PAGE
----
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Students adjusting to online agenda books

Jenna Beemer, Co-Editor-in-Chief

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Instead of a hard copy agenda book that students received at the beginning of the school year, Shores administrators decided to have the yearly planner only available online this year.

With the switch, some students are missing the hard copy planner.

“I am used to having an agenda book,” Senior Andrea DePouw said. “It had the late-start schedule, and paper is what I am comfortable with. Throughout middle school, we received planners and were taught to use them.”

Some students, like DePouw, opted to buy their own planner so they could continue to use their typical organization techniques.

“I went to the store and bought my own planner for $14,” DePouw said. “I usually use my planner by the day. I put each class’ homework on the day, and a test or assignments are placed on the day they are due.”

While students may be resisting the change, media specialist Anne Brainard encourages students to try out Google calendar.

“Students can use the calendar to keep up with events going on at school as well as to enter dates of upcoming due dates in their classes,” Brainard said. “Many students are involved with so many teams, clubs, etc., that the calendar can help keep them better organized. By setting notifications regarding due dates, students can alert themselves days or a week ahead of time. This will help them stay on top of things, instead of scrambling to complete projects or study for a test.”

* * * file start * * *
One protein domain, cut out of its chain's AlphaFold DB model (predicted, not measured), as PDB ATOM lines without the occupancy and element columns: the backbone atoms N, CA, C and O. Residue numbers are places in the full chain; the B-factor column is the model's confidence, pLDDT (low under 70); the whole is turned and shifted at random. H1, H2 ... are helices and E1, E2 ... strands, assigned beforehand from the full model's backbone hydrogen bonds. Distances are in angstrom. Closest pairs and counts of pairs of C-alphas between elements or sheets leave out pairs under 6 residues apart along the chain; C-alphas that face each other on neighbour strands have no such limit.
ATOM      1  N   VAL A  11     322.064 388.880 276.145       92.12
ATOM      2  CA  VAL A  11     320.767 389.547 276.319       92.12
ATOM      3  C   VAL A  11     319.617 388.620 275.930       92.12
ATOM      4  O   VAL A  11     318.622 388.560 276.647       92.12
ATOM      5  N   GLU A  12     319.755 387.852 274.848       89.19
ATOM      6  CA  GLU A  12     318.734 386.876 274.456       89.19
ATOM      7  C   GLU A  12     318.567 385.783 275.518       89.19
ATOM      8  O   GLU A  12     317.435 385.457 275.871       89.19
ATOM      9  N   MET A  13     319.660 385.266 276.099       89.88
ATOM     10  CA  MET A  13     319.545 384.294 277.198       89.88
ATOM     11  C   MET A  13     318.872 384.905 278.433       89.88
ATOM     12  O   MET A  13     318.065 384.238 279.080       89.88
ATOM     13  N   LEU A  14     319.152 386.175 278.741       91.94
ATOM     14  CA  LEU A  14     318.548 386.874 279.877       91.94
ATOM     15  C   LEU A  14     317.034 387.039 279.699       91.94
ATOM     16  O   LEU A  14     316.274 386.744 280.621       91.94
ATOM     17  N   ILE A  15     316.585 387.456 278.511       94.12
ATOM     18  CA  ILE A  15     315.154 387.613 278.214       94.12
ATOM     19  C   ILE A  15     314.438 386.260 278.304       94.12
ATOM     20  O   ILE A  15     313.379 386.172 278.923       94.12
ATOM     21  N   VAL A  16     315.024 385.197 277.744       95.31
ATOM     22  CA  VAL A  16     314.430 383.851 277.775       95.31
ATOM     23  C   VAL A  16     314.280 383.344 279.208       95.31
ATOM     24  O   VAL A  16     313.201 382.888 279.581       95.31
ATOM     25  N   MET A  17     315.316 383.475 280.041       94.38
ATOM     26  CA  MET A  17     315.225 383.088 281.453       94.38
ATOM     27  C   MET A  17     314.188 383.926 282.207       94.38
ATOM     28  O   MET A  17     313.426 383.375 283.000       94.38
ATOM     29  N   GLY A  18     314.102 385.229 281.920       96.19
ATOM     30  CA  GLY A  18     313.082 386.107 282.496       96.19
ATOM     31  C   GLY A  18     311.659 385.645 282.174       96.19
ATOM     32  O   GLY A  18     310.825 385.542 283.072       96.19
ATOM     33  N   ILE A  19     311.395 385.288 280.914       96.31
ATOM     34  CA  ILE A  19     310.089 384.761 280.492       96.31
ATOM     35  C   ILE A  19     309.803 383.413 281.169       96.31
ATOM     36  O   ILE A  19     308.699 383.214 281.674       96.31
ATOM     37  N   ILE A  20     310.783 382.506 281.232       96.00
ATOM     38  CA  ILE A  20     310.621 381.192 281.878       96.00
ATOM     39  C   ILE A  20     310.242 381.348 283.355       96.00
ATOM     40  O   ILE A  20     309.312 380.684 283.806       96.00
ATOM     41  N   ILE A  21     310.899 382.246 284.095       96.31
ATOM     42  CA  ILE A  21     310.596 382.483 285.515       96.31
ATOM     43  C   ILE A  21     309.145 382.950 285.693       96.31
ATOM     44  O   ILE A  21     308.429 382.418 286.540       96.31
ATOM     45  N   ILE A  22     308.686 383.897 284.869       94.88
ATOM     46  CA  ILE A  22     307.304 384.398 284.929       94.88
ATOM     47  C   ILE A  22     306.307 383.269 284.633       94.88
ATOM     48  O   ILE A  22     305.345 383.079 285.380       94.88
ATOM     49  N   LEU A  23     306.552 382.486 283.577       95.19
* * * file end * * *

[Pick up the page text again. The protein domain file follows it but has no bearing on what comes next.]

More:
Learning all of the tricks to Google Calendar may entice students to utilize it more often.

“The ability to share your calendar with others (makes Google Calendar helpful),” Brainard said. “This is useful between family members or between members of a team or club. Students can create multiple calendars for different parts of their lives: one could be family-related, another team/club related, another can be due dates for their classes. These calendars can then be viewed separately or together and each shared differently with others. Another ability is adding attachments to an events.

This keeps documents organized in one place and when an event is to take place it can easily be shared with all those involved with the event.”

This characteristic of Google Calendar makes it convenient to coordinate schedules for groups. For example, teachers can share a calendar with their students with the due dates for assignments in their class. These events can be viewed in multiple ways to make it advantageous to students.

“[A cool ability on Google Calendar] is the ability to sync the calendar with their phone calendar so they have event dates and due dates available at their fingertips,” Brainard said. “With the Chromebook, students are one click away from accessing the calendar, so they can easily stay on top of things.”

Brainard feels that the change to Google Calendar does not negatively affect students.

“I do not feel there are any drawbacks,” Brainard said. “This is because the calendar is available anywhere you have Internet access. Monday through Friday, students have access throughout the school day. With the implementation of 1:1 with Chromebooks, this opens availability to all our students.”

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Students adjusting to online agenda books